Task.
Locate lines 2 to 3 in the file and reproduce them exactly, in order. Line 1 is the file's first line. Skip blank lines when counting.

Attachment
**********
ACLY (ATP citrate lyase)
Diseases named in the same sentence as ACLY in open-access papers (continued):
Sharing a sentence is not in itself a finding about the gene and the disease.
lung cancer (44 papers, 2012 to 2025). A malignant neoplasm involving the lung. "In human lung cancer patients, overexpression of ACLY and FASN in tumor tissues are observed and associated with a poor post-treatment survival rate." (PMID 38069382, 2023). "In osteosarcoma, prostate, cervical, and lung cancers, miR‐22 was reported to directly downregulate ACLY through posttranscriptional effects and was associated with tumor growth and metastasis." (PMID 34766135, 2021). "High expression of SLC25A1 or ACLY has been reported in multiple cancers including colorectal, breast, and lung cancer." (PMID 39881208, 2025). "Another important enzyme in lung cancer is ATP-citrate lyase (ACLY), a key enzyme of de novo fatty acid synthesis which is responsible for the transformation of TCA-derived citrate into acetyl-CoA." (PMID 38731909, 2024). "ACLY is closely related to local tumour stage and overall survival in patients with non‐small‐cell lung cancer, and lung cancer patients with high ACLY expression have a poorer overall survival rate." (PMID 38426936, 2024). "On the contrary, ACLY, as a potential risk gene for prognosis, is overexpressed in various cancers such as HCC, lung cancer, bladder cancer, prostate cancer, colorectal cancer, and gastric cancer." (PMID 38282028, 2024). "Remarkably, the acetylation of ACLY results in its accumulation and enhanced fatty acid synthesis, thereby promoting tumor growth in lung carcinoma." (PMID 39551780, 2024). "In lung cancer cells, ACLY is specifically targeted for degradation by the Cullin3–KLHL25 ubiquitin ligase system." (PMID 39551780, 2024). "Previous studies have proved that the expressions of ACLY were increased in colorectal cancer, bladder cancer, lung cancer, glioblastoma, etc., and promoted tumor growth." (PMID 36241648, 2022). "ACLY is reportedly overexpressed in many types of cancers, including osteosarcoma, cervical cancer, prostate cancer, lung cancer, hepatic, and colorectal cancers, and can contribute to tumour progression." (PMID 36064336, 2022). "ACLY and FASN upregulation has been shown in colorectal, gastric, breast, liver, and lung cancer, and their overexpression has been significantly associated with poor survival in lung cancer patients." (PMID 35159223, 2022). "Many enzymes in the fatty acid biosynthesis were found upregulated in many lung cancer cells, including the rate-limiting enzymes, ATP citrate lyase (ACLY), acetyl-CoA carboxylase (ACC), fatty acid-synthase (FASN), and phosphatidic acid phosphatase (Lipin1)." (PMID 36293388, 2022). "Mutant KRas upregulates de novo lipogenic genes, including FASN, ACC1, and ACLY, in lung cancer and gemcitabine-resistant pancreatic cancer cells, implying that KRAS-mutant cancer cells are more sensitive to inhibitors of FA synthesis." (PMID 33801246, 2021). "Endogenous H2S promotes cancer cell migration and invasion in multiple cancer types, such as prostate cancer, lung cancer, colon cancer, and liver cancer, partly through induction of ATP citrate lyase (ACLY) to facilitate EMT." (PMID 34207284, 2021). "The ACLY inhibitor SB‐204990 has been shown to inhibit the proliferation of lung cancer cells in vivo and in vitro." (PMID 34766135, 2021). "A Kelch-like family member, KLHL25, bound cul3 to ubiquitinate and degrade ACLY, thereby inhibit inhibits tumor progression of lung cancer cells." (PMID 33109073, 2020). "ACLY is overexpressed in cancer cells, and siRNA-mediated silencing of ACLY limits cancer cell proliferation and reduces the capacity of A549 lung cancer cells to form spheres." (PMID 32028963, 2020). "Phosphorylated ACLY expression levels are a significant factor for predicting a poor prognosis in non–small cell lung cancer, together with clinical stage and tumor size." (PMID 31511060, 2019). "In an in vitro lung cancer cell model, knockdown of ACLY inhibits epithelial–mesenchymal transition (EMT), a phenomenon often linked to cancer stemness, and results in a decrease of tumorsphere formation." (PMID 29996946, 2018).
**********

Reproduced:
Diseases named in the same sentence as ACLY in open-access papers (continued):
Sharing a sentence is not in itself a finding about the gene and the disease.